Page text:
Guǎngdōng’s unique culture and natural beauty fly under the radar and have yet to be discovered by many travelers, so you may have a plethora of sublime sights (not to mention great dim sum) all to yourself.
Northern Guǎngdōng (广东) is home to some wild and wondrous landscapes. In the blue pine forests of Nánlǐng, the music of waterfalls and windswept trees boomerangs in your direction. If it’s Unesco-crowned heritage you’re after, Kāipíng’s flamboyant watchtowers and the stylised poses of Cantonese opera will leave you riveted. What's all the fuss about Hakka and Chiuchow cultures? Well, find out in Méizhōu and Cháozhōu.
Historically Guǎngdōng was the starting point of the Maritime Silk Road and the birthplace of revolution. On the scenic byways of the Pearl River delta, you’ll uncover the glory of China’s revolutionary past. While on the surf-beaten beaches of Hǎilíng Island, an ancient shipwreck and its treasures await.
These are our favorite local haunts, touristy spots, and hidden gems throughout Guangdong.
By far the best place for strolling or simply hanging out in the city is the breezy OCT-LOFT complex, a warren of repurposed communist-era factories criss-crossed by cobbled laneways. It's also a great place to browse a multitude of contemporary art spaces in between pit stops at the area's excellent cafes, design shops, music venues, bars, restaurants and Shenzhen's best bookshop.
Don't depart Guangzhou without an amble through the concession-era gem that is Shamian Island. The central east–west drag is a time-warp boulevard of faded European-style buildings shaded by columns of banyan trees. It's a charming setting and the backdrop to many a wedding photo shoot. Choose a quiet time of day, and duck into side streets where you can peek into lived-in residences with wooden staircases and cracked Victorian floor tiles.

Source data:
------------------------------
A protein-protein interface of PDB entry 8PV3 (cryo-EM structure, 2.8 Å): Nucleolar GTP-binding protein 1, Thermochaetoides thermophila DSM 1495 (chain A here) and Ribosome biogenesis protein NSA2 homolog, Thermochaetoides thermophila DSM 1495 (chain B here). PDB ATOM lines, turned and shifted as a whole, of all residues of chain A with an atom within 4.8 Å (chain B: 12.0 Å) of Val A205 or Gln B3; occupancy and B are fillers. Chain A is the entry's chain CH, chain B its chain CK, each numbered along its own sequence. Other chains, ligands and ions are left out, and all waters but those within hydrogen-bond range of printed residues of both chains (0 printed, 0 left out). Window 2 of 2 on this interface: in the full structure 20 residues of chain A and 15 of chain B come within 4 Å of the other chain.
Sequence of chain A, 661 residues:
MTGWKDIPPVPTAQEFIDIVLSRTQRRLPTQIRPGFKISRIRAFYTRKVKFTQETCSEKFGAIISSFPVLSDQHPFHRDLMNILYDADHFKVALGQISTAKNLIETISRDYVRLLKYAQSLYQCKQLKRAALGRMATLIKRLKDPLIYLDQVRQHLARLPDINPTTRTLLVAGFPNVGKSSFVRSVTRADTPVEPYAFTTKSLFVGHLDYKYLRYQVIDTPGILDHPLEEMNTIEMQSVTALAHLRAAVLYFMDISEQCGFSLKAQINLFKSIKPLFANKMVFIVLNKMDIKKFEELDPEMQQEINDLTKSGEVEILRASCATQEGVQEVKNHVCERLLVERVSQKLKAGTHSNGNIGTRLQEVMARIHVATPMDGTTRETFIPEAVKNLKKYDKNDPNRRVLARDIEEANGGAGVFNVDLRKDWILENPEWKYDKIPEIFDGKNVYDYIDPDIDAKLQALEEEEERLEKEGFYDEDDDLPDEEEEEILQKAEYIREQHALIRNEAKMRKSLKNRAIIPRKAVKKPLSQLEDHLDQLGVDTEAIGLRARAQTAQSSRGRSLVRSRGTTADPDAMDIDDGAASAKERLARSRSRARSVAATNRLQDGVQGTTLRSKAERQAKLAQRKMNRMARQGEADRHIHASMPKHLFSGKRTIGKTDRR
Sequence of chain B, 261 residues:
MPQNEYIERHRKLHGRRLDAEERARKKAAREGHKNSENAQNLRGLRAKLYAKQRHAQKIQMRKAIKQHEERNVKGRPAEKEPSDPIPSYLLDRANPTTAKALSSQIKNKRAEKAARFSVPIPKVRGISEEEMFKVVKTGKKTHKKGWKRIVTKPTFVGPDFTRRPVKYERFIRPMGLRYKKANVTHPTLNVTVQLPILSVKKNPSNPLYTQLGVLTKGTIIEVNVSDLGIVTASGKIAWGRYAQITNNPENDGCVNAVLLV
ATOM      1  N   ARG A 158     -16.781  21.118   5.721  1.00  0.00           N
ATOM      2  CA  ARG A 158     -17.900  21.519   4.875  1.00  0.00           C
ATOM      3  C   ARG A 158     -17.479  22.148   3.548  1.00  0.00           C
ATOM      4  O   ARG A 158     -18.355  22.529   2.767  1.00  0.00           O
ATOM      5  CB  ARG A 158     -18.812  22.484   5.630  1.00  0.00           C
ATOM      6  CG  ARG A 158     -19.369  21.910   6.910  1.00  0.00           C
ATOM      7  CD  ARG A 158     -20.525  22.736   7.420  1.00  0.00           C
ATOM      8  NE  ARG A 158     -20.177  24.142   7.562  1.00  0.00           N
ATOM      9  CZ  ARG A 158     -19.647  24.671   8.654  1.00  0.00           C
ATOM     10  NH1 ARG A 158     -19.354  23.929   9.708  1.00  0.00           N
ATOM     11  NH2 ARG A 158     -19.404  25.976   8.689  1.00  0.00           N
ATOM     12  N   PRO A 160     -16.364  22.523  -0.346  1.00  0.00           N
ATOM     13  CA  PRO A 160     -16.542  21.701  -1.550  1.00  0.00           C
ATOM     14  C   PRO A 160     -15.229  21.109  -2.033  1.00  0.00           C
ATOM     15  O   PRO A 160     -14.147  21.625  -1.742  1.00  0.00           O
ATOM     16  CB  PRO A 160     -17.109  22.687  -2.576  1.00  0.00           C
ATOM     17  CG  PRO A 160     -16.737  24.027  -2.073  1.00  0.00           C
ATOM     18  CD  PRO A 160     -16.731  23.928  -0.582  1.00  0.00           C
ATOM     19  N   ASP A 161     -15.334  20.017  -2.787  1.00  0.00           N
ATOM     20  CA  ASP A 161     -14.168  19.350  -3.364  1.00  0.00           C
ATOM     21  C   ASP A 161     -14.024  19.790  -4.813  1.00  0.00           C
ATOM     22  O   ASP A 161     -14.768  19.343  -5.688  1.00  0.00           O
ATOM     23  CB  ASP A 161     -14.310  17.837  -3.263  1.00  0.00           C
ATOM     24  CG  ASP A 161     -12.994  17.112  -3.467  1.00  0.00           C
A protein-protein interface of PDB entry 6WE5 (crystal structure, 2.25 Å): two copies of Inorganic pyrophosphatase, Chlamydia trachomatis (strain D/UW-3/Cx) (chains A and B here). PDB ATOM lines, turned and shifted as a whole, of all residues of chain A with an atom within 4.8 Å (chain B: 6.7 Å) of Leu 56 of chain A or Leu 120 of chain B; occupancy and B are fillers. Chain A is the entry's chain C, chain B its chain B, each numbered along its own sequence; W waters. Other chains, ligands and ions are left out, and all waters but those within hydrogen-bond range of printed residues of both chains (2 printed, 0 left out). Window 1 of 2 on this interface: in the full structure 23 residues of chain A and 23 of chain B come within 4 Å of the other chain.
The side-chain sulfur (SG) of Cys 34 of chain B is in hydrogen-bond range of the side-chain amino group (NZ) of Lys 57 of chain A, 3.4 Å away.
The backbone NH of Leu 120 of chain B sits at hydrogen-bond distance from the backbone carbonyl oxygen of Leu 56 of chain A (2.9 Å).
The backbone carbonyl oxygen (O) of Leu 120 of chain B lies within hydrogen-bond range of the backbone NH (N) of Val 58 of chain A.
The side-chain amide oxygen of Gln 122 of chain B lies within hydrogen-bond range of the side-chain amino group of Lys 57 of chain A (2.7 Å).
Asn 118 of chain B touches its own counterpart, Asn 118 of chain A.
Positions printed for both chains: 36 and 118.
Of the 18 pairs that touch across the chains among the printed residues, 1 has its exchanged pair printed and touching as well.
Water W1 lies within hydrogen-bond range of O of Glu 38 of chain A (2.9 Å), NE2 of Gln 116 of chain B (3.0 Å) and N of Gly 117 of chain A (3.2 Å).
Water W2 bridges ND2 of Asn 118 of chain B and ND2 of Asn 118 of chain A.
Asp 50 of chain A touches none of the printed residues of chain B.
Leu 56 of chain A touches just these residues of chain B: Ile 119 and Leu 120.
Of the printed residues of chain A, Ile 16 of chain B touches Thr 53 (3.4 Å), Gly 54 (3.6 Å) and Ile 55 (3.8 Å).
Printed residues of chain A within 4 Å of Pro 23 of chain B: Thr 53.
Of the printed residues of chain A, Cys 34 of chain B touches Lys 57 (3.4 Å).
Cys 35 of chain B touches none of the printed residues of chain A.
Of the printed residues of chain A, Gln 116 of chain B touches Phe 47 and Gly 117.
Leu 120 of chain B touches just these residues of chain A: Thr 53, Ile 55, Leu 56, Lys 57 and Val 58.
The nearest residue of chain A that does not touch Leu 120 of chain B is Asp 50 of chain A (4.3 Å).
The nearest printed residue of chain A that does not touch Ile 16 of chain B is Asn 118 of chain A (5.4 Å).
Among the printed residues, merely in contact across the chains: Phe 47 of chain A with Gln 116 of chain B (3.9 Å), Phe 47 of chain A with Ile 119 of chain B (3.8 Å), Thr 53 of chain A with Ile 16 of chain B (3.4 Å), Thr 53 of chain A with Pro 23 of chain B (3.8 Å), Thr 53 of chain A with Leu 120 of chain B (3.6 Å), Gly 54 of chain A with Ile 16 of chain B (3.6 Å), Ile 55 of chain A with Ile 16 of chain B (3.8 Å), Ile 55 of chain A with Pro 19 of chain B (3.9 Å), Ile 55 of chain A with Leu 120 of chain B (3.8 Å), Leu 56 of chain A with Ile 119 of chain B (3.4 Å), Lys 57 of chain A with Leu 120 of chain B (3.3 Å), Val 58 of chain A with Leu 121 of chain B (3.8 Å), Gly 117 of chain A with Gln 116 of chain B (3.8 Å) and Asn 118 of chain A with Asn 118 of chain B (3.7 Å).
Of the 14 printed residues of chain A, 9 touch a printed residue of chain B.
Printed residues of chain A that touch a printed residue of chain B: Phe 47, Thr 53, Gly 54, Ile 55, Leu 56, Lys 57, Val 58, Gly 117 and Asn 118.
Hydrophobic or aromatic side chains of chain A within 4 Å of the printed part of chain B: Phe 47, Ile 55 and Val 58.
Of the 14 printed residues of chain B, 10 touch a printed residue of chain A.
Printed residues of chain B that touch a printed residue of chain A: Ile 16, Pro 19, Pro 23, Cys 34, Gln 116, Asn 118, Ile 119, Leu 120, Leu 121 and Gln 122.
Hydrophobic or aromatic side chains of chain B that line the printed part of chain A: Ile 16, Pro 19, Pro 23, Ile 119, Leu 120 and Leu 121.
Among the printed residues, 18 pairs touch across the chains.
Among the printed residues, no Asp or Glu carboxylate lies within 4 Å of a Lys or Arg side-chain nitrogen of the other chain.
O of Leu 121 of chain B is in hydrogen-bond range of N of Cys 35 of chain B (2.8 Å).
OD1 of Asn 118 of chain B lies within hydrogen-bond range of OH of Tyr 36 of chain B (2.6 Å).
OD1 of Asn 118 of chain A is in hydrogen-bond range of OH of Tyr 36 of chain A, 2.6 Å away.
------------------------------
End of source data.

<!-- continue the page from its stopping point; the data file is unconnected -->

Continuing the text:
Zili, 11km west of Kaiping, has the largest collection of diāolóu historic watchtowers in the area, though only a few of the 15 are open to the public. The most stunning is Míngshí Lóu (铭石楼), which has a veranda with Ionic columns and a hexagonal pavilion on its roof. It appeared in the film Let the Bullets Fly. Yúnhuàn Lóu (云幻楼) has four towers known as ‘swallow nests’, each with embrasures, cobblestones and a water cannon.
An all-in-one ancestral shrine, Confucian school and ‘chamber of commerce’ for the Chen clan, this compound was built in 1894 by the residents of 72 villages in Guangdong, where the Chen lineage is predominant. There are 19 buildings in the traditional Lingnan style, all featuring exquisite carvings, statues and paintings, and decorated with ornate scrollwork throughout.
This folksy urban village of narrow lanes and alleys is a pleasure to visit in itself, but what makes Dafen simply unmissable is the hundreds of art studios and shops churning out reproduction oil paintings by hand, from Van Gogh's sunflowers (yours for less than ¥100) to enormous, gilt-framed scenes of mounted cavalry or galleons at sea rendered in lavish detail, costing upwards of ¥2000. Or why not go pop art with a Mona Lisa–meets-Minions mash-up?
The moat of ancient Chaozhou is a lake inside a park well loved by locals. Around the lake are a few notable buildings. Hanbi Building served as a military office during anti-warlord expeditions in 1925. Sitting on a knoll is Phoenix Building, with its bird-like shape, iron moongate, gourd-shaped ceiling openings, and quirky interior spaces formed by the fowl’s anatomy.
Originally a 12th-century pontoon bridge with 86 boats straddling the Hán River, Guangji Bridge suffered repeated destruction over the centuries. The current version is a brilliant, faux-ancient passageway with 18 wooden boats hooked up afresh every morning and 24 stone piers topped with pagodas. A ticket allows you one crossing. If you want to come back, remember to tell the staff ‘I want to come back’ (我要回来, ‘ wǒyào huílai’) before leaving the bridge.
It's an easy half-hour amble up to the top of this tropical hill in the heart of Futian District for Shenzhen's best skyline photographs. Appropriately, you'll be sharing the mind-blowing vistas with Deng Xiaoping (in statue form), whose economic reforms in the 1980s made this whole crazy mess of prosperity possible.
The 11th-century Zumiao temple is believed to be the site where Cantonese opera flourished. The art is still performed today during festivals to entertain the gods…and the tourists. Sharing the complex are a Confucius temple (c 1911) and memorial halls dedicated to two martial artists born in Foshan – Wong Fei Hung (aka Huang Fei Hong) and Ip Man – and kung fu cinema in general.